The world was a very different place in 2001 when Explosions In the Sky dropped their second record, Those Who Tell the Truth Shall Die, Those Who Tell the Truth Shall Live Forever, amid a wave of controversy. Although it was officially released on 4 September 2001, rumours circulated suggesting the album (whose cover depicts a plane, with the caption, ‘This plane will crash tomorrow’) was released on 10 September just before the attacks on the World Trade Centre and conspiracy theories ensued. Of course the band always strenuously denied the absurd claims. The intervening years have been and continue to be indelibly marked by that fateful day, and Explosions In the Sky have ploughed on with their particular blend of post-rock alongside contemporaries Mogwai and Godspeed You Black Emperor.
Their particular take is not and has never been one of lo-fi introspection. Although, on The Wilderness the band do seem more buoyant, their apocalyptic constructions have been replaced with more hopeful compositions. The opener ‘Wilderness’ is full of such optimistic promise. The band build layers of flickering guitar and shimmering cymbals - as they are so often want to do - until a shock of percussion breaks the spell with high emotion. It’s a grand opening swell and a good indication of the albums preoccupations.
‘Have You Passed Through This Night’ from Those Who Tell The Truth sampled a monologue from Terrence Malick’s film The Thin Red Line, and many of these compositions are filled with the wide-eyed wonder of his pictures. ‘Colours in Space’, for example, begins as a minimalist abstract exploration, builds into a journeying theme and ends in a wall of white noise: ‘Infinite Orbit’s’ infinite repetition employs sparse, yet meticulous layering and introduces a guitar riff that goes for the heart strings: ‘Losing the Light’ has a hum like electricity, longing strings and echoing synths that create a cosmic odyssey. These are big, sweeping grandiose statements not narrowly focused musings on the banal minutiae of everyday life.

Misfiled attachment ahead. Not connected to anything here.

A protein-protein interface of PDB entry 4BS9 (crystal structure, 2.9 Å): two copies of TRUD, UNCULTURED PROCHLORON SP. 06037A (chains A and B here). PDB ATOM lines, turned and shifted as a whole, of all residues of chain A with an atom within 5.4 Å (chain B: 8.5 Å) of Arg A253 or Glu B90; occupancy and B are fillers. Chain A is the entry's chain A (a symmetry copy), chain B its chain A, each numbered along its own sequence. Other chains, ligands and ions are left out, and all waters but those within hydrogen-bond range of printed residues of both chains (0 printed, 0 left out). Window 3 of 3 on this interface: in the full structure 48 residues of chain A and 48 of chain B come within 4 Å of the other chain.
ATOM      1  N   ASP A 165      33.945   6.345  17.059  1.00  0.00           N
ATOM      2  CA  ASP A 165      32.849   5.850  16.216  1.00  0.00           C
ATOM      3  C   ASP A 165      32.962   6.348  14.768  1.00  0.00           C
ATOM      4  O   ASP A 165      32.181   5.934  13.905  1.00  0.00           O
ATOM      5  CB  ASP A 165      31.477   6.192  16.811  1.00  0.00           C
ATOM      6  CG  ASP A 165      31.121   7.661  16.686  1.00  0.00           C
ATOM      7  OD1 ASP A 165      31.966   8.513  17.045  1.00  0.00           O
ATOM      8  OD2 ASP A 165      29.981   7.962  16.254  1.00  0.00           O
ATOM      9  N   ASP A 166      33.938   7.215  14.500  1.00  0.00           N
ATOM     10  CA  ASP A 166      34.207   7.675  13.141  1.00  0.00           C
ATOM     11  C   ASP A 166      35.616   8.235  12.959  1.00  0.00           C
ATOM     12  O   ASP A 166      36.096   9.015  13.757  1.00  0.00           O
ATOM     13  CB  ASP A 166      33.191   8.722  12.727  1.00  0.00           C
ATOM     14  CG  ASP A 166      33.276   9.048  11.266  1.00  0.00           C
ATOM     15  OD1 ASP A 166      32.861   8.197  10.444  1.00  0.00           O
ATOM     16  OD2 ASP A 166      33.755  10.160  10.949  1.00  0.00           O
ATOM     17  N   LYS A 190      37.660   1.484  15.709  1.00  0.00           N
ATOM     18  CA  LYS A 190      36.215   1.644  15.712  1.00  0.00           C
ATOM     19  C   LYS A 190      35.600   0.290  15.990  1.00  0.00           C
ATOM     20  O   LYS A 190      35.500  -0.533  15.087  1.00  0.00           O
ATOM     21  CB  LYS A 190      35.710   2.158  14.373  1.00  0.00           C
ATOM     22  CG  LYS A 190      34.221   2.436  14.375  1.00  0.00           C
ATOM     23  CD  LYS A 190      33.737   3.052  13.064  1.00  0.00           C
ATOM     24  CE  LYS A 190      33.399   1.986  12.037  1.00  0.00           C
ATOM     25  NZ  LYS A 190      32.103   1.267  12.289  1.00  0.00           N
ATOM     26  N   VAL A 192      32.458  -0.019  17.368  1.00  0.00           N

And twas ever thus for Explosions In the Sky. It is how they have captured the imagination of listeners since their début, but what they have often failed to do is expand or experiment with that sound. This record, like their two most recent long players, can retread old ground a little too often. Tracks like ‘Tangle Formations’ is dogged by overfamiliarity.
The album is most successful on the more experimental songs. ‘Logic of a Dream’ begins like a call to war full of military percussion and distant wailing voices, which is all quite disturbing. But it then shifts and all those swathes of noise wind down into a sweet lo-fi twinkling tune. It is the album highlight that explores the lack of logic in dreams - they both shatter and sooth by turns. ‘Disintegration Anxiety’ is frenzied, but the tightly executed wound up guitar riff-age and propulsive thump are highly convincing. As is ‘The Ecstatics’ blippy, glitchy bellows that aerate and deflate. It’s moments like these, when the band stretch themselves, that are most satisfying.
All in all Explosions In the Sky still retain their vitality in strong melody and melodramatic disposition, it’s just at times you wish they were a little more daring. Still, folk who are already fans of the band are likely to be happy with yet another solid effort, and newcomers will find them for what they are - only, this time, they have a twinkle in their eye.
7Bekki Bemrose 's Score